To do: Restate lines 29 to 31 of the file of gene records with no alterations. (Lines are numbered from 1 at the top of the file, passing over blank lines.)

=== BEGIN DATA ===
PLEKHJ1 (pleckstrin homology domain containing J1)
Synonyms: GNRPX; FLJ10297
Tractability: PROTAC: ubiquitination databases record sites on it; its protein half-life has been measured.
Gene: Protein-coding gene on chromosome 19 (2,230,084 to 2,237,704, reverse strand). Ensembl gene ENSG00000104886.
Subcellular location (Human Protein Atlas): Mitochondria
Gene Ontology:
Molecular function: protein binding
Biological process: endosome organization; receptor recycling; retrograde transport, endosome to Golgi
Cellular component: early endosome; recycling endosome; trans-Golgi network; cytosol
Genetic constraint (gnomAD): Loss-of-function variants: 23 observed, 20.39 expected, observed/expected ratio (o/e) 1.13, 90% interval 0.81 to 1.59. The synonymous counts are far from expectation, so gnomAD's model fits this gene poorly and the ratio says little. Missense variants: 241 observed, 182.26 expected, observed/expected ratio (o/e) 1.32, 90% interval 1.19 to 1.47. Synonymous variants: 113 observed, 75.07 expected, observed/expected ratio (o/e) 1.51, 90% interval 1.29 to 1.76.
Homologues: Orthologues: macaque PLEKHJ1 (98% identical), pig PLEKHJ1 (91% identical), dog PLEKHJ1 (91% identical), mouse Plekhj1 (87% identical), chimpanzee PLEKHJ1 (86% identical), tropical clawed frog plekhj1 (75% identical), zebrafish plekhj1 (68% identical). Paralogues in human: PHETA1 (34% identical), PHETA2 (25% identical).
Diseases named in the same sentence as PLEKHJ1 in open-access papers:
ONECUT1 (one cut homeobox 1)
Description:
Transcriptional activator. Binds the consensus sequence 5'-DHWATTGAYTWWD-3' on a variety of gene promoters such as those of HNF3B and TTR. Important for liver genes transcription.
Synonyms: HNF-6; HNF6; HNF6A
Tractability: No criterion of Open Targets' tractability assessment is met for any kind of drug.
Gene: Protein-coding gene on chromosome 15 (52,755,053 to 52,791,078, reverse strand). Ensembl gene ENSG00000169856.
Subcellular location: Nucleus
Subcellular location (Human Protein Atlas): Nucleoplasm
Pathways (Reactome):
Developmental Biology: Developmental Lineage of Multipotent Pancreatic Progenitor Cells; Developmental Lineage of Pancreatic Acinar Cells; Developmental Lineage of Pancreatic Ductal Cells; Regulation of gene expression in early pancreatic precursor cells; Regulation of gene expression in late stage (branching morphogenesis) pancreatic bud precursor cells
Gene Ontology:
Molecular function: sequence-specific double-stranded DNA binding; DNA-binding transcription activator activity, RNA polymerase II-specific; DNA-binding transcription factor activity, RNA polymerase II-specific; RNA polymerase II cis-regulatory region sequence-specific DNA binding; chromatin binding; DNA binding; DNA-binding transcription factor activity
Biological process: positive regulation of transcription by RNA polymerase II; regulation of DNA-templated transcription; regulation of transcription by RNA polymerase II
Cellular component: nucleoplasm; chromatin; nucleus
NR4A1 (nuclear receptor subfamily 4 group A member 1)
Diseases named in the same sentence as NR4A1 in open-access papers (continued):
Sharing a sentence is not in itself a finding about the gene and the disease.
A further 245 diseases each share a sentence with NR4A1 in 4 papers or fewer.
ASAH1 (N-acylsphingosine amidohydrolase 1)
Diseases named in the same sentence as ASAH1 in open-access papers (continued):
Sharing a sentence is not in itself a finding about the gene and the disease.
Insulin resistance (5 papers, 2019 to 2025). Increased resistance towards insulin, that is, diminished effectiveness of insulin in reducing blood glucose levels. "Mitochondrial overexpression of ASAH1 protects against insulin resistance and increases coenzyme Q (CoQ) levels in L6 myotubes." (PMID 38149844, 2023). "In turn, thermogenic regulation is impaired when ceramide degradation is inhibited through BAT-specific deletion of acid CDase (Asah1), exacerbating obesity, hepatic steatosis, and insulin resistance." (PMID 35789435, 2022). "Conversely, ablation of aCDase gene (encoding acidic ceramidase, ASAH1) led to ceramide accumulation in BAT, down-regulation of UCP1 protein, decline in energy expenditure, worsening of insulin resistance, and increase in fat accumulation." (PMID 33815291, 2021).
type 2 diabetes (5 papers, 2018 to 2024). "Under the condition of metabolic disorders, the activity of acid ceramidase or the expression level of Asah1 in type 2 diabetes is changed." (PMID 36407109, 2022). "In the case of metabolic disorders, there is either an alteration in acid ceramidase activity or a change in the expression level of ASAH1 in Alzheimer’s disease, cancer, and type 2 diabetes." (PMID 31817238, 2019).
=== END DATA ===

Sharing a sentence is not in itself a finding about the gene and the disease.
A further 245 diseases each share a sentence with NR4A1 in 4 papers or fewer.
ASAH1 (N-acylsphingosine amidohydrolase 1)